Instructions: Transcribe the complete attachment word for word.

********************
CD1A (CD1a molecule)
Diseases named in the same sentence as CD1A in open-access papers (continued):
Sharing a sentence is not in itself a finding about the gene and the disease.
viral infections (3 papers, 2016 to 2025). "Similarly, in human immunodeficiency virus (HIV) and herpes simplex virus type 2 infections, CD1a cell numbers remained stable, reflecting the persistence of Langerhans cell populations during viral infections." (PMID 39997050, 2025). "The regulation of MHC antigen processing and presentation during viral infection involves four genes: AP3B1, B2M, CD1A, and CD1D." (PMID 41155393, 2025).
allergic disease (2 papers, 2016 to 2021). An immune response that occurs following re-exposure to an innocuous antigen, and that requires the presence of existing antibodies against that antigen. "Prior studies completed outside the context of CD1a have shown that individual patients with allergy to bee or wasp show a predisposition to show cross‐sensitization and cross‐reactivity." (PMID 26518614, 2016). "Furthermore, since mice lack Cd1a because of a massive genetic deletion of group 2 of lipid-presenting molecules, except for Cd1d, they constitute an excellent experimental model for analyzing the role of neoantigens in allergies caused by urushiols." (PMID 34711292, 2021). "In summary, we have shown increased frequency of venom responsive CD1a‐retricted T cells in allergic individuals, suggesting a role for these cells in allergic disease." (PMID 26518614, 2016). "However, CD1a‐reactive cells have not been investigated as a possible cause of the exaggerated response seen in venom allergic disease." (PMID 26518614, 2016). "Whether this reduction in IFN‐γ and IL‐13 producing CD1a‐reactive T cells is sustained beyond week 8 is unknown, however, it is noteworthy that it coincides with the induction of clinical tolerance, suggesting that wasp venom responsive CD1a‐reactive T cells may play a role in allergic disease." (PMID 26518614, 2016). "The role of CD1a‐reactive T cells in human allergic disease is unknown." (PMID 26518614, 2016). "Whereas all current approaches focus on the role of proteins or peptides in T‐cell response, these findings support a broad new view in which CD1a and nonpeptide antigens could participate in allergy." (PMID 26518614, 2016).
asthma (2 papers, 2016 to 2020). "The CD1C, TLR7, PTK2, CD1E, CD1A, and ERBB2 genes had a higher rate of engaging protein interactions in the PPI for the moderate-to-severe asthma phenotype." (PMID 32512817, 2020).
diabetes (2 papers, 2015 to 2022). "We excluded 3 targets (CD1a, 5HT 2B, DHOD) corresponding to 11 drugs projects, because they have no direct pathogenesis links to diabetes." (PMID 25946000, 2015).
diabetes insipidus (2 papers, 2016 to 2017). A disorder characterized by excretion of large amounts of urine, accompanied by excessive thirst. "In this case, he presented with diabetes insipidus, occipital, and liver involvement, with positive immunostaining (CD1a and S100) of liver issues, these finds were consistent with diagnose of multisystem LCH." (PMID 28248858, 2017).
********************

CD1A (CD1a molecule)
Diseases named in the same sentence as CD1A in open-access papers (continued):
Sharing a sentence is not in itself a finding about the gene and the disease.
viral infections (3 papers, 2016 to 2025). "Similarly, in human immunodeficiency virus (HIV) and herpes simplex virus type 2 infections, CD1a cell numbers remained stable, reflecting the persistence of Langerhans cell populations during viral infections." (PMID 39997050, 2025). "The regulation of MHC antigen processing and presentation during viral infection involves four genes: AP3B1, B2M, CD1A, and CD1D." (PMID 41155393, 2025).
allergic disease (2 papers, 2016 to 2021). An immune response that occurs following re-exposure to an innocuous antigen, and that requires the presence of existing antibodies against that antigen. "Prior studies completed outside the context of CD1a have shown that individual patients with allergy to bee or wasp show a predisposition to show cross‐sensitization and cross‐reactivity." (PMID 26518614, 2016). "Furthermore, since mice lack Cd1a because of a massive genetic deletion of group 2 of lipid-presenting molecules, except for Cd1d, they constitute an excellent experimental model for analyzing the role of neoantigens in allergies caused by urushiols." (PMID 34711292, 2021). "In summary, we have shown increased frequency of venom responsive CD1a‐retricted T cells in allergic individuals, suggesting a role for these cells in allergic disease." (PMID 26518614, 2016). "However, CD1a‐reactive cells have not been investigated as a possible cause of the exaggerated response seen in venom allergic disease." (PMID 26518614, 2016). "Whether this reduction in IFN‐γ and IL‐13 producing CD1a‐reactive T cells is sustained beyond week 8 is unknown, however, it is noteworthy that it coincides with the induction of clinical tolerance, suggesting that wasp venom responsive CD1a‐reactive T cells may play a role in allergic disease." (PMID 26518614, 2016). "The role of CD1a‐reactive T cells in human allergic disease is unknown." (PMID 26518614, 2016). "Whereas all current approaches focus on the role of proteins or peptides in T‐cell response, these findings support a broad new view in which CD1a and nonpeptide antigens could participate in allergy." (PMID 26518614, 2016).
asthma (2 papers, 2016 to 2020). "The CD1C, TLR7, PTK2, CD1E, CD1A, and ERBB2 genes had a higher rate of engaging protein interactions in the PPI for the moderate-to-severe asthma phenotype." (PMID 32512817, 2020).
diabetes (2 papers, 2015 to 2022). "We excluded 3 targets (CD1a, 5HT 2B, DHOD) corresponding to 11 drugs projects, because they have no direct pathogenesis links to diabetes." (PMID 25946000, 2015).
diabetes insipidus (2 papers, 2016 to 2017). A disorder characterized by excretion of large amounts of urine, accompanied by excessive thirst. "In this case, he presented with diabetes insipidus, occipital, and liver involvement, with positive immunostaining (CD1a and S100) of liver issues, these finds were consistent with diagnose of multisystem LCH." (PMID 28248858, 2017).